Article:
p.1 General Paragraphs - The schr. Middlesex, consort of the steambarge Adele Shores, in at the M.T. Co.'s dock, has 16,000 bushels of damaged wheat. The grain is badly wet. The steambarge went down to Prescott. She has 30,000 bushels of corn, also damaged. The British & Foreign Insurance Co. own both cargoes. A survey of the Middlesex was made this morning, when the owners of the boat were freed of blame. The grain will be sold in Kingston by auction as soon as the agent arrives.
The schr. Fabiola has a cargo of coal for Booth & Co.
The schr. Loretta Rooney will be in from Oswego tonight.
The tug Thomson cleared today for Montreal with five barges, grain laden.
The schooner Merritt is in port, waiting for the propeller Tilley to pick her up.
The str. Monteagle, Chicago, 50,000 bushels of wheat, arrived this morning for the M.T. Co.
The tug Active left today for Brockville to bring back the M.T. Co.'s elevator working at the stranded steamer Samoa.
The str. Bannockburn and consorts, Duluth, 222,000 bushels of wheat, are expected to arrive in port tomorrow morning.
The new str. Rosemount, for the M.T. Co., is expected to arrive at Montreal on the 28th inst. She will be reunited either here or at Ogdensburg.
The steambarge Coaster, Capt. Saunders, is in from Smith's Falls, where she delivered a cargo of coal to Capt. Foster. She goes from here to Cape Vincent and then to Oswego. If other freight is ready the Coaster will not trade with Smith's Falls, as the cost of a pilot, tolls, etc., counterbalance the difference in the rates to be had down there. Boats get $1 a ton to Smith's Falls. This is not as good as sixty cents trading on the other side. On account of low water in the canal steambarges cannot be loaded deep.
WORKING AT THE SAMOA.
The collision of the str. Samoa with a rock near Brockville stove a good sized hole into the vessel. The captain did not lose his head, but cutting loose from the schooner he headed around and ran into Watrous Bay, where he successfully beached her. The Samoa saved her distance. Had she been compelled to go much farther she would undoubtedly have disappeared out of sight. As it is she is in the mud about five feet and resting at an angle of forty-five degrees, her stern railing being under water. From the stern, toward the bow, the Samoa is filled about one third with water which covers the greater portion of the cargo of 74,000 bushels of oats.
When the Celtic was left to shift for herself she followed in the tracks of the Samoa and ran high and dry on the shoal. Two steam pumps were immediately started to work at the first sign of leakage, with the result that the cargo of some 48,000 bushels of corn was kept practically dry. The Donnelly wrecking company sent an elevator, the barge Wheatbin and the tug Bronson, in charge of Capt. John Donnelly, jr., to the scene of the wreck. Work was commenced without delay. It was found the pumps on the Celtic, that had been working constantly all night, had done excellent service. The elevator was placed between the Celtic and the barge Wheatbin, and the grain as it was taken out of the Celtic was loaded into the Wheatbin. By half-past ten o'clock 12,000 bushels had been unloaded. This so lightened the Celtic that she floated without any difficulty. The Bronson then took the Celtic and Wheatbin in tow for Prescott. Very little of the Celtic's cargo is damaged, while the damage to the schooner itself is thought to consist simply of a strain of the bottom, which will not incur much expense to repair.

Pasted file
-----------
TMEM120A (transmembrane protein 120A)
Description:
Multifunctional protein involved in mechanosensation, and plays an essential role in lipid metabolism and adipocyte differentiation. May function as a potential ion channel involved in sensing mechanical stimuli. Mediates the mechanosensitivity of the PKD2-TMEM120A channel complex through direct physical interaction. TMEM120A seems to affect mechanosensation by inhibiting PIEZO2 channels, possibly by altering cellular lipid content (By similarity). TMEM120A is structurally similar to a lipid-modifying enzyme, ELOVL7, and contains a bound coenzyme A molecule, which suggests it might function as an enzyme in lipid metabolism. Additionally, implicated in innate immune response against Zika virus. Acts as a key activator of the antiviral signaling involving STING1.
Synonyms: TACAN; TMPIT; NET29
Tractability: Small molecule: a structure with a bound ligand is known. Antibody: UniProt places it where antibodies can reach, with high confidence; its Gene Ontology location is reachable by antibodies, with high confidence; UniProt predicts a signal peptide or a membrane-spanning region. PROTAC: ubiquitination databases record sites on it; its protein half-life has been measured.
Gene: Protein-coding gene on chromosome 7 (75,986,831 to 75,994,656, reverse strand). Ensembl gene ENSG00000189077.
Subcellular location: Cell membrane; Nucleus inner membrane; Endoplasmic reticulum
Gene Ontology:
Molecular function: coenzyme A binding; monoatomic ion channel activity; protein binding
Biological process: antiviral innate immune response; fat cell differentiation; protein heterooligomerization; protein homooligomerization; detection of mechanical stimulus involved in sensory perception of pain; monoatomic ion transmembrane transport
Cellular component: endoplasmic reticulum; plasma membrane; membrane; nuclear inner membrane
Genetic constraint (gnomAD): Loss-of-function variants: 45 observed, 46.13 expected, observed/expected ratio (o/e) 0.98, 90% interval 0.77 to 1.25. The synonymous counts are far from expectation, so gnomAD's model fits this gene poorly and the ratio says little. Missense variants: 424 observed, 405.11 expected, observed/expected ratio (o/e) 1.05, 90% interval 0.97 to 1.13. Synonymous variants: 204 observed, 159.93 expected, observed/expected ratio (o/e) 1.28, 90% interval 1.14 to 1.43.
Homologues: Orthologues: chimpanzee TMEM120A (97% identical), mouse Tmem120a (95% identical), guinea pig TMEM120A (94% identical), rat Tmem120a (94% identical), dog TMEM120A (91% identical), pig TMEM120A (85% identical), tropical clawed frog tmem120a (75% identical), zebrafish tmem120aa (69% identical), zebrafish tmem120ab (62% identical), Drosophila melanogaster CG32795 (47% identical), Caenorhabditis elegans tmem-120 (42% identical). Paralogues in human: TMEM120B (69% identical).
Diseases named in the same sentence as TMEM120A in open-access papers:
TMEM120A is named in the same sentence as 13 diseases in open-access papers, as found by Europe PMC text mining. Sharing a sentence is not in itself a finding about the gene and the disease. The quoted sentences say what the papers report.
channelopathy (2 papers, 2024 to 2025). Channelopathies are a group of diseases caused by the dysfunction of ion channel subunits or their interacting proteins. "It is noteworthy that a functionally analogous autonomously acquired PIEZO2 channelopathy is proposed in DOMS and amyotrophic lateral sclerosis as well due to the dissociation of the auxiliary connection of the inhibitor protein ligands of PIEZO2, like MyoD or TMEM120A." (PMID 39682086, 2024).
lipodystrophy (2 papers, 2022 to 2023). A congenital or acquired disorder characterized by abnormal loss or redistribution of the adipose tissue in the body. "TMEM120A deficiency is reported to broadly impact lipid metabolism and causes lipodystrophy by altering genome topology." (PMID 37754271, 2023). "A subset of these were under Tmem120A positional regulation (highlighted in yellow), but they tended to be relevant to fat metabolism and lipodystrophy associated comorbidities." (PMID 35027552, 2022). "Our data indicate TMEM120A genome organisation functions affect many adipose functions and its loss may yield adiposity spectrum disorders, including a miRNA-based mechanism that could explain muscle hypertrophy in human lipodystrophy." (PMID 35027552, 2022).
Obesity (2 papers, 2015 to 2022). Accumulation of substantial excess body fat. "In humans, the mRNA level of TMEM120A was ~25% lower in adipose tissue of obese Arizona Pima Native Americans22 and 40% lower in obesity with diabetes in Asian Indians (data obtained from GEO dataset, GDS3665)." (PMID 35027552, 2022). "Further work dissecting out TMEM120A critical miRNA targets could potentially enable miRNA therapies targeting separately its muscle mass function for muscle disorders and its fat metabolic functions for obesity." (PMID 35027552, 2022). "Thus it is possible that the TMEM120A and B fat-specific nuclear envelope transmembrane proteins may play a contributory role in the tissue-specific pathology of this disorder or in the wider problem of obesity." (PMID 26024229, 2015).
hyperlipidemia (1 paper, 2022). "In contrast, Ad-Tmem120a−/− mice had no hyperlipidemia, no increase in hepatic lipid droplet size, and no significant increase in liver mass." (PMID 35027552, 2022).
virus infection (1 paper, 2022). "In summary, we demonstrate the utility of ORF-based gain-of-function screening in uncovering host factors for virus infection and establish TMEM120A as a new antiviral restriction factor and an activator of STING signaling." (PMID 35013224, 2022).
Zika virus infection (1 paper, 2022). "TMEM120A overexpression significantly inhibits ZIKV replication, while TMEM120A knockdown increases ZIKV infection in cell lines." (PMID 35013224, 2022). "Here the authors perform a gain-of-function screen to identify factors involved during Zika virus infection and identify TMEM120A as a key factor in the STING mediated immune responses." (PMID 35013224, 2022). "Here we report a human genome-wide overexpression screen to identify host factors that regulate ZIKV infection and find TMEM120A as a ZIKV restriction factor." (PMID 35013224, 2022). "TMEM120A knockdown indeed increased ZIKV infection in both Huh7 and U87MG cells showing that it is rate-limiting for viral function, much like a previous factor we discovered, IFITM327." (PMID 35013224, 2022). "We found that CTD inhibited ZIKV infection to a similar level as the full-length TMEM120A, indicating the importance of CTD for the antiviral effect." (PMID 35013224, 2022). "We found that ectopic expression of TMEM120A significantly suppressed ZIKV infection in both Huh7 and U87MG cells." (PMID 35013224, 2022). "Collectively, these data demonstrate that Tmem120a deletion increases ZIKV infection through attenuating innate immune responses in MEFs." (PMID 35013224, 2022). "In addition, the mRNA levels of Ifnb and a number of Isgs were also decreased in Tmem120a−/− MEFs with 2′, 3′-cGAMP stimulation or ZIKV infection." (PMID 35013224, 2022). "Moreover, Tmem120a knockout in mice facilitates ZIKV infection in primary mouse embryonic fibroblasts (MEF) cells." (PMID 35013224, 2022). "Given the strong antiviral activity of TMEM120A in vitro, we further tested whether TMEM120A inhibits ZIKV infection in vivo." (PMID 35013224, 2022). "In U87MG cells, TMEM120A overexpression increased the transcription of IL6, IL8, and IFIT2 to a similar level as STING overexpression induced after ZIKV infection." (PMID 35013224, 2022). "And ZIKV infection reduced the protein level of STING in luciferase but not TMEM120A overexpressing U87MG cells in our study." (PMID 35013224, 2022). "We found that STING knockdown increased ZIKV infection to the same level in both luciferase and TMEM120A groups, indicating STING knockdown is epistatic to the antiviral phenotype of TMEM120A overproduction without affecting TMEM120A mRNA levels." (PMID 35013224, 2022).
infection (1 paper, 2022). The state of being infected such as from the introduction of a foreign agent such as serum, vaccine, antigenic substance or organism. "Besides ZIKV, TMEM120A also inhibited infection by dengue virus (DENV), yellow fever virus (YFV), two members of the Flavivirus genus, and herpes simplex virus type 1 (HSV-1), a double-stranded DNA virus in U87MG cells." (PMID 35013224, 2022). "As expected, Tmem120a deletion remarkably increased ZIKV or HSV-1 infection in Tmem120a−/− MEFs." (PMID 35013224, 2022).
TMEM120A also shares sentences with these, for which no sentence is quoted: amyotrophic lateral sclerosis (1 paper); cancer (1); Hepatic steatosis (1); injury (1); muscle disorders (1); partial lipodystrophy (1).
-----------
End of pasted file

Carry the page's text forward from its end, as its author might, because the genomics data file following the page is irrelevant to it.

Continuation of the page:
The captain of the Bronson was instructed to return with two barges from Prescott, when operations will be commenced unloading the Samoa. Capt. Donnelly thinks about 15,000 bushels of oats can be saved from the bow. This will be taken out and as much more as will permit the vessel to be pulled out of the mud and floated. Two steam pumps are now in operation on the Samoa. After the Samoa is put into shape for floating she will be taken to Prescott, where the damaged oats will be offered for sale.
The schr. Queen of the Lakes is in at the asylum with a cargo of coal from Oswego.
The barge Acadia is in Davis' dry dock. She is being caulked and receiving other repairs.
Capt. Ira Folger returned from Oswego, today, where he had been engaged in vessel business for some time.
The prop. D.D. Calvin and consort, Lake Superior, and the schr. S.H. Dunn, Toledo, are at Garden Island.
Davis & Co.'s yacht building concern and machine shop is still closed up. A settlement with the creditors has not yet been made.
The Folger line is doing great doubling up" with their boats these days. The Empire State and America have been going night and day lately.
At Chicago the grain movement is dead for the present. Cargoes are almost impossible to get. Charters to Kingston, Niko, Churchill, corn, 2 1/2 cents.
The Donnelly wrecking and salvage company received a telegram this morning to the effect that a schooner had struck about ten miles from Midland with a cargo of corn. There were ten feet of water in her. The name of the vessel is not known.
Capt. T. Donnelly has arrived from the wreck near Brockville. The Celtic was taken down to Prescott last night and today is being unloaded of her corn. She is leaking pretty badly. The Samoa at ten o'clock this morning had 15,000 bushels of dry oats taken out of her. The remainder will be thrown overboard as it is worthless. A diver has been down patching the leak and it is expected she will be gotten out tonight.
A New Channel - Montreal, July 16th - A practical test was recently made of the newly discovered channel through the Split Rock rapids between Coteau and Beauharnois. At the instance of the Richelieu & Ontario navigation company soundings were carried on last season, and as a result a new channel to the north of the one heretofore used was discovered. On Saturday Capt. George Batten, one of the men who made the soundings, took the str. Bohemian down the new channel.